Who's the father ?

England is our (the US) mother country. Who, or what, is the father ? I know what I think. I want to know what others think.

More IMHO, I think.

I am sure Maury Povich can help you get to the bottom of this.

Well considering the definition of “mother country” is considered the country in relation to its colonies, I would agree that England could arguably fall into that category.

However the “father country” is a bit vague and the closest reference is the latin term Pater Patriae, or an honorific title given to the founding father(s) of a nation. In our case that is more commonly referred to as the signers of the Declaration of Independence.

Whatever this is, it is not a debate. I am moving it to IMHO.

Germany.

Here

Why ? Is it not relevent ? How so ? It may not rank with other great questions, such as the one about the tree falling when nobody’s around to hear it, but… well. What’s wrong with it? I realize there is probably no correct answer. But it seems a perfectly fine question. Maybe I don’t take myself as seriously as I ought. And maybe others are too…oh, proper, staid, ridgid, stuffy, fosilized ?

I say Germany also. If anyone’s interested I’ll post my rationale…

Why Germany ?

I say it’s either the native Americans (Indians) or any other country on the planet, depending on your point of view.

George Washington

Why? IMO, because you didn’t define your terms. What do you mean by “father country?” The term has no meaning. Hard to debate.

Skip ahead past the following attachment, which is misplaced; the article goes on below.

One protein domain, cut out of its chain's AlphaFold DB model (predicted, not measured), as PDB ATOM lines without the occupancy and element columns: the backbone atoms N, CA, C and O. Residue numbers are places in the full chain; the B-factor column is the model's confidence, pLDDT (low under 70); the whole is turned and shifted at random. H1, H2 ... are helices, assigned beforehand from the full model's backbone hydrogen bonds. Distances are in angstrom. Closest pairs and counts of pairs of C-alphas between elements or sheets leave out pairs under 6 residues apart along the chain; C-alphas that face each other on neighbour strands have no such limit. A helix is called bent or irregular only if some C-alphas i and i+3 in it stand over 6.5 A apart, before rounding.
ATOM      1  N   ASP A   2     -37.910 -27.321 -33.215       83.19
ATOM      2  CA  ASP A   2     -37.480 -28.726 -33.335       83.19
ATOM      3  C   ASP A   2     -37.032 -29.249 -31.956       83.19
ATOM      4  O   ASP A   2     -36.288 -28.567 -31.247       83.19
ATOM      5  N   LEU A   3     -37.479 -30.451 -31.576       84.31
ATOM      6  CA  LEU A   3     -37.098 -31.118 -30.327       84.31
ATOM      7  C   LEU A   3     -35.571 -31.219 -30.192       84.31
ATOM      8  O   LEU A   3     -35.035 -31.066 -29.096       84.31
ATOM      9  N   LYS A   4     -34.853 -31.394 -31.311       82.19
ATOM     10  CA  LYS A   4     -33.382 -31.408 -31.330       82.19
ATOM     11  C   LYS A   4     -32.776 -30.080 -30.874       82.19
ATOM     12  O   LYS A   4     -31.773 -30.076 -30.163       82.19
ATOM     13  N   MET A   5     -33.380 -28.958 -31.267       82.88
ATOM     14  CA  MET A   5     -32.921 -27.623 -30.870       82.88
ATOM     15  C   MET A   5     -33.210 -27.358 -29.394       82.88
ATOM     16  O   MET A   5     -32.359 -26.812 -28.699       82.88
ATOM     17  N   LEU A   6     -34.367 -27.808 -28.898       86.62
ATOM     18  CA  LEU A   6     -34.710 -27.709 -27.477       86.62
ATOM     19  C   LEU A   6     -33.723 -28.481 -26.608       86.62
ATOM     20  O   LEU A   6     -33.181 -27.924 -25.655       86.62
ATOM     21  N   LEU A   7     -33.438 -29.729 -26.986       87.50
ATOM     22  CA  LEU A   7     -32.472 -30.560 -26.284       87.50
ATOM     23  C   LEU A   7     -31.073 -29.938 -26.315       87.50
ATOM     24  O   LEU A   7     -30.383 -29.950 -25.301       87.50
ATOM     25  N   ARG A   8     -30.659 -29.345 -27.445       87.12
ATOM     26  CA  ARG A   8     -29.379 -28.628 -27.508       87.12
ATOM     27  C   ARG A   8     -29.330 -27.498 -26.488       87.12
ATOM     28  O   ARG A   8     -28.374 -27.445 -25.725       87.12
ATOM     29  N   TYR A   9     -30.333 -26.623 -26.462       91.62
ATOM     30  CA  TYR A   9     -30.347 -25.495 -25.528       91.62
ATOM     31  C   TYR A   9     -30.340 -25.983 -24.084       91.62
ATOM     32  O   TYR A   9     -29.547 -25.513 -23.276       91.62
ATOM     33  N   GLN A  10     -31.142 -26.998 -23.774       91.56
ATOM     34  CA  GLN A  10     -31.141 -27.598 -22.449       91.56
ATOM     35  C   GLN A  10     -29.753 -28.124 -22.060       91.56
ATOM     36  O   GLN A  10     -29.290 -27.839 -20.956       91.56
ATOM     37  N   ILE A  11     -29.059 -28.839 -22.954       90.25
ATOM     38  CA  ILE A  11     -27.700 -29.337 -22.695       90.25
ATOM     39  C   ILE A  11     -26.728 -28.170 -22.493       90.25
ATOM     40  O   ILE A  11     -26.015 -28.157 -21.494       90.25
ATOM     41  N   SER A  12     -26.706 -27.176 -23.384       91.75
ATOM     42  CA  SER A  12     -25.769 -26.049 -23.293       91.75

Senegal?

France. Sure, it all started as a seedy little back-alley romance, but by the time the nation was in the full throes of labor, the baby-daddy had come around, married in a quick ceremony, and acknowledged the fruit of his loins. (Seriously, without French aid - money, ammunition, military advisors, troops, and a navy, we’d probably still be celebrating the Queen’s birthday instead of the Fourth of July.)

I’d say the ancient Roman republic, which had a great influence on the founding fathers (eg, they would sign their writings as “Publius”)

Germany is a strange choice - there wasn’t a Germany until the late 1800s. If you’re going by early non-English immigration as a criteria, I’d give it to Ulster (where the “Scotch-Irish” were from) or maybe Scotland.

Maybe England’s just a shameless slut and there’s no hope of identifying the father.

I thought they claim to be… (a joke…De vaterland … get it ? )

If you believe in a motherland, then can you be patriotic ? (pat= prefix for father… so patriotic means “for the fatherland.” )

The mailman.

“Mother country” is an idiom that h as no literal significance. Other cultures and other languages do not necessarily have an analogous usage.